Barba managed to move the station’s ratings from number three in a three-station market to number one.

Similar successes came in Puerto Rico — putting WRIC-TV, then owned by United Artists, on the air and, in 1968 he took WAPA-TV, then owned by Columbia Pictures, from number three to number one in three months (originally, WRIC-TV and WAPA-TV were owned by the same company).

Programming changes had a lot to do with his successes, but station promotion also played a heavy role. One of Barba’s key promotional considerations had been to use airtime properly.

In 1970, Columbia Pictures brought Barba to the U.S. mainland positioning him at its WNJU-TV, Channel 47 in Linden, New Jersey. At that time, he said, “It had no promotion, a weak sales structure and the programming was a mix like a fruit cocktail — a little bit of everything, but nothing to create a habit.”

Starting as a consultant, he moved into the general sales manager role, and in 1974 became president. In his first month on the job, Barba brought in $1.6 million in ad revenue ($10 million in today’s dollars), compared to the station’s $1.2 million over the entire previous year.

In 1984, the new owners of WNJU-TV (the station was acquired by Jerry Perenchio and Norman Lear in 1979) and KSTS in San Jose, California (owned by National Group Television), formed NetSpan, which sold to U.S. advertisers the Hispanic market on a national network level.

By 1986, in addition to managing WNJU-TV, Barba became executive vice president of Embassy Performing Arts, a Spanish-language production and distribution subsidiary of Norman Lear’s and Perenchio’s Embassy Pictures; plus he ran NetSpan.

At the same time, Barba was working on some pilots for U.S. television in his spare time, hoping to show his boss, Norman Lear, another facet of his abilities. The title of one of his scripts was The American Dream.

Meanwhile, two corporate telenovelas were taking place in the Hispanic TV world with Barba always in the middle of the unfolding drama. In 1986, Saul Steinberg and Harry Silverman acquired John Blair & Co., which in Puerto Rico owned WKAQ-TV, at that time branded as “Telemundo Canal 2.” Ironically, “Telemundo” was the brand name of Cuba’s CMBA-TV, Canal 2, established in 1953 and later affiliated with the CBS TV network.

Steinberg and Silverman also purchased WNJU-TV in 1986 and the following year the owner decided to rebrand WNJU’s NetSpan — which then was in effect a TV network — as Telemundo. When Steinberg and Silverman bought WNJU-TV from Perenchio and Lear for $75 million, Barba’s five percent stake in the station netted him $3.75 million.

In 1989, Barba became Telemundo’s senior vice president of Programming and Promotions and a board member of the Telemundo Group. He remained with Telemundo until 1991, when he joined Gustavo Cisneros’ Venevisión International as president of the content distribution company.

Let’s move now to a parallel development with competing Hispanic TV network, Univision, which was created in 1987, the year after the Spanish International Network (SIN) was sold to a group headed by Hallmark Cards.

SIN was formed in 1963 as a sales representative for a group of U.S. TV stations that included KWEX and KMEX.  It was the first TV network in the U.S. to broadcast in a language other than English.

SIN’s founders — Emilio Azcárraga Vidaurreta of Telesistema Mexicano (that later became Televisa), Rene Anselmo and Emilio Nicolas, Sr. — had originally acquired San Antonio’s KWEX in 1961 and Los Angeles’ KMEX in 1962 (in 1968 the partnership also acquired WXTV, Channel 41 in Paterson, New Jersey, which was later managed by Barba).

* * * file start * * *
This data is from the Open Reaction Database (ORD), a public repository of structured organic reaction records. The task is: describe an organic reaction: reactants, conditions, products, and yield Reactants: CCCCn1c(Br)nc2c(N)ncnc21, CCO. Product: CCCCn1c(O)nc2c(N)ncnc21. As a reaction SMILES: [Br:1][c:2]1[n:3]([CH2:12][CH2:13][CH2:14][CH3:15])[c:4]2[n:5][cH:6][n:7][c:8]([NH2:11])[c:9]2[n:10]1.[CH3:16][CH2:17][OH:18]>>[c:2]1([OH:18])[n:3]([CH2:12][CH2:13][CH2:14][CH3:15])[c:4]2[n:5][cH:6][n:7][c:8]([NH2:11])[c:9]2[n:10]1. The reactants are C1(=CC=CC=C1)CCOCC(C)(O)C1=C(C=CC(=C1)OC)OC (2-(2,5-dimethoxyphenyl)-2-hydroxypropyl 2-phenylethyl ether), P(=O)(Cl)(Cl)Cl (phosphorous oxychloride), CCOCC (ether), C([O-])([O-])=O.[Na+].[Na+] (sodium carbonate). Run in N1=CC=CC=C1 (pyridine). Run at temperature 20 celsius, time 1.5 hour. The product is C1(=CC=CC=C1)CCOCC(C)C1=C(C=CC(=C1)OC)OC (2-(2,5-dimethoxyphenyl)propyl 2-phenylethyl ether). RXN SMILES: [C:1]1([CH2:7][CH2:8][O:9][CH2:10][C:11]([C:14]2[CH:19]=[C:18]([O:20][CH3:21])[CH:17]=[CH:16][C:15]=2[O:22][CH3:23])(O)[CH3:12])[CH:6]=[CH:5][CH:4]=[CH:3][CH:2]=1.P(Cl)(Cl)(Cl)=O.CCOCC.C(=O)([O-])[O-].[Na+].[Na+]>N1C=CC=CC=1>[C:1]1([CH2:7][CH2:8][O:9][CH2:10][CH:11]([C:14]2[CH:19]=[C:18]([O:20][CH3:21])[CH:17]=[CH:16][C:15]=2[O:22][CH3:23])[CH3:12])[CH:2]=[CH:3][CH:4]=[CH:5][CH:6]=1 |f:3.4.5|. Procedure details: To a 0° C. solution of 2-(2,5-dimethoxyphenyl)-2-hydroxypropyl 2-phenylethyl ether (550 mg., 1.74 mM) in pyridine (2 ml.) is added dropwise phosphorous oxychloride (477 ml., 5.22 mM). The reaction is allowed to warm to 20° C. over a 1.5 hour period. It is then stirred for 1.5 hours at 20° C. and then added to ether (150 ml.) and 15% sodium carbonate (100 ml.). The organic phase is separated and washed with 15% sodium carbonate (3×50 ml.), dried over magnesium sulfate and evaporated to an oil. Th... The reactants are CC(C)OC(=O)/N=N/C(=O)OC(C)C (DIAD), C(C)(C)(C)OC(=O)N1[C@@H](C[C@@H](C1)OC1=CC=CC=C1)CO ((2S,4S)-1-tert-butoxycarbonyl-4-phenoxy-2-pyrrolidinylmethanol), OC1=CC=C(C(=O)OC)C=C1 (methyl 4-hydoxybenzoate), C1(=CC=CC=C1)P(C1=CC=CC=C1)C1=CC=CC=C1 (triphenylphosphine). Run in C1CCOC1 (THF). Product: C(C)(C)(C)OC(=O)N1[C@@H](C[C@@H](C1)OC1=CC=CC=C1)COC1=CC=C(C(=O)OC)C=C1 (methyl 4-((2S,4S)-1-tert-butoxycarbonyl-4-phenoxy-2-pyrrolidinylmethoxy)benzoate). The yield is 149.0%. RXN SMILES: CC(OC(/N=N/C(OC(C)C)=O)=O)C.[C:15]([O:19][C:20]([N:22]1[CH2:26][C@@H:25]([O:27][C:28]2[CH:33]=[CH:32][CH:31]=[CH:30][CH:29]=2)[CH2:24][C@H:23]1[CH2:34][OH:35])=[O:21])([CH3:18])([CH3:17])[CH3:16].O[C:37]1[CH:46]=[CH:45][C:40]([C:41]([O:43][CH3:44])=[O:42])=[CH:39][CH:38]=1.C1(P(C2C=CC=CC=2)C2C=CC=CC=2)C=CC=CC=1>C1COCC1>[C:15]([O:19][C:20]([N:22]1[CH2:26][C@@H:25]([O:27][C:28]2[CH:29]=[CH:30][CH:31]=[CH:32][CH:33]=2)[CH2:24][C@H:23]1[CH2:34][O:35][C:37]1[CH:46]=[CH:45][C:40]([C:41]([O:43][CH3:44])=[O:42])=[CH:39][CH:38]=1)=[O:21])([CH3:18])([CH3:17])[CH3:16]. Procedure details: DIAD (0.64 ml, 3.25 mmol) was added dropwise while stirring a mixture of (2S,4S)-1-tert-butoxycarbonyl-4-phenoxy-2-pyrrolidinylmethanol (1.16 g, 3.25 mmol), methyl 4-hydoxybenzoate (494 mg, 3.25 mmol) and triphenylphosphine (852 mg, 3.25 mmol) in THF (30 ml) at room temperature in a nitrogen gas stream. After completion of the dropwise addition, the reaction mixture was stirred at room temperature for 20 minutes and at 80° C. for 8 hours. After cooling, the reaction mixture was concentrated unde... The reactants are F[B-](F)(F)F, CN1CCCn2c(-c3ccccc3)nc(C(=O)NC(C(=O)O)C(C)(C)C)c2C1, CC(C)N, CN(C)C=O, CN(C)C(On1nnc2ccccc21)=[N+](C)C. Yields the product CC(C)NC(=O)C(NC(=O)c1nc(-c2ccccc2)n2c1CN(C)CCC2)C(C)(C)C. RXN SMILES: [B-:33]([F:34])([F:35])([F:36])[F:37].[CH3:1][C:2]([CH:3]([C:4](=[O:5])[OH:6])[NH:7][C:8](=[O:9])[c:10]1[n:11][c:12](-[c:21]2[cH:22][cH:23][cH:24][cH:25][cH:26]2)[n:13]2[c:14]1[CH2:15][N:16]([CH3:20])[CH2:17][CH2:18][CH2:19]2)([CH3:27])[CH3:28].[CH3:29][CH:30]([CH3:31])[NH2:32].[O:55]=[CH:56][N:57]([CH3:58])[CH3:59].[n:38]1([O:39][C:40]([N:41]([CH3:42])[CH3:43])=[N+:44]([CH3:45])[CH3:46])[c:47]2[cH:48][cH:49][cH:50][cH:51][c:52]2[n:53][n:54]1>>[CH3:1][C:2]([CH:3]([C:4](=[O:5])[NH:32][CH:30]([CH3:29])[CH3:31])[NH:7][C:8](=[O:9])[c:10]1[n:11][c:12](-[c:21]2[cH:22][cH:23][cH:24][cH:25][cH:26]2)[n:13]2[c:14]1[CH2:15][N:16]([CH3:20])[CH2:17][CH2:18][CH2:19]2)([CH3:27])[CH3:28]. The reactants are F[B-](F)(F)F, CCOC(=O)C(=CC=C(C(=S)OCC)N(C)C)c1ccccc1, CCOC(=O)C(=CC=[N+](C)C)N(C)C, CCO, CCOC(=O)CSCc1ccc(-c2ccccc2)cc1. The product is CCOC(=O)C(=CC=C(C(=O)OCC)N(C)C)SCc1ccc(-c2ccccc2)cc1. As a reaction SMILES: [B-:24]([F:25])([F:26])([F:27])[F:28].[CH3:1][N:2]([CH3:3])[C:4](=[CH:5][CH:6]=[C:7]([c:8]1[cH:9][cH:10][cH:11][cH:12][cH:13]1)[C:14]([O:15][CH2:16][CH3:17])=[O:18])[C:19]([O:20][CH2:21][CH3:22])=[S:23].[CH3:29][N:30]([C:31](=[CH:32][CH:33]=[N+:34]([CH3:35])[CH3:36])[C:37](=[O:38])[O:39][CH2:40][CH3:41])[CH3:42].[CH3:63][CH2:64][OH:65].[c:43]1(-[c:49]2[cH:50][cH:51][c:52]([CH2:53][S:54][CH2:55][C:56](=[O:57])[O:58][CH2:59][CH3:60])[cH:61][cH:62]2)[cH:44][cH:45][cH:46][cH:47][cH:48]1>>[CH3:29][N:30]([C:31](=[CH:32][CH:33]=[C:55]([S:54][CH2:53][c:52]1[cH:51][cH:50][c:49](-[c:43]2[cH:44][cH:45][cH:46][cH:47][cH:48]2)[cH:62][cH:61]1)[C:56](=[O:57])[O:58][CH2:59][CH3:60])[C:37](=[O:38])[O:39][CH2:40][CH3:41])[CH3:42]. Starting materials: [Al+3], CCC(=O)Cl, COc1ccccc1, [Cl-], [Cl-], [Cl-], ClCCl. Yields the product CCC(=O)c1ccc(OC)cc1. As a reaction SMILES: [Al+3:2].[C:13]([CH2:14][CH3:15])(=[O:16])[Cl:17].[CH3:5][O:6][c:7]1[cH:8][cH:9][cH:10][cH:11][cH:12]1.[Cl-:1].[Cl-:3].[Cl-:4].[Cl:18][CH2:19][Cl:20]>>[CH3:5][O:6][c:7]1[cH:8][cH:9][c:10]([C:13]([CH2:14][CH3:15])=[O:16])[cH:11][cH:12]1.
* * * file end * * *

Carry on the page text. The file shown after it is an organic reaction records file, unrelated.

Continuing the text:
But, due to U.S. foreign TV ownership restrictions, in 1986 Televisa’s interest in SIN’s TV stations had to be acquired by American entities, such as the Hallmark group, which in 1987 also purchased the SIN Network and renamed it Univision. Televisa (which since 1972 had been under Azcárraga Vidaurreta’s son, Emilio Azcárraga Milmo) was contracted to provide programming.

In 1992, Perenchio, Televisa’s Azcárraga Milmo and Venevision’s Cisneros purchased the Univision network from the Hallmark group. In 1993, Perenchio called Barba to serve as general manager of Univision’s New Jersey’s WXTV Channel 41 station. When former Chilean actor Joaquín Blaya resigned as Univision’s president, Perenchio appointed Barba as president and COO (Blaya was then hired by Telemundo to serve as its president). Barba’s mandate was to turn around the operations of the station group, including the network’s flagship station KMEX (in Los Angeles), which generated a large portion of the company’s revenue. Under Barba, KMEX became the first Spanish-language television station ever to outperform English-language network stations.

In 1996 Barba went back to Puerto Rico to, once again, manage WAPA-TV (which at that time was owned by Pegasus Broadcasting) for just one year, before returning to Miami to run ad sales rep Petry Latino. When New York-based Marlin Entertainment and Miami-based NetSpan acquired Petry Latino from Petry Television, Barba became a co-chairman of the new entity named NetSpan Latino.

Just as he’s not bashful about his “Midas Touch,” Barba is equally enthusiastic about his daughters, Maria and Carolina, working with him.

After graduating from American University in Washington D.C. in 1997, Maria went to work for her father, who was then at Univision. She followed Barba in 1991 when he became president of Gustavo Cisneros’ Venevisión International, in Miami, and was head of Marketing and Public Relations. In addition, when, in 1999 Barba went solo and founded UnoDosTres, one of the first Internet TV companies, Maria joined her father as promotion manager.

When Barba founded Spanish-language TV network CaribeVision in 2007, he gave Caroline a job hosting a half-hour entertainment show.

In 1992, the Cuban TV Organization exhibiting at MIP-TV (a market he’s said attended from the beginning up until recently) invited him to Havana to negotiate a package of Cuban baseball games to be sold in the U.S. That was the first time he’d returned to Cuba.

(By Dom Serafini)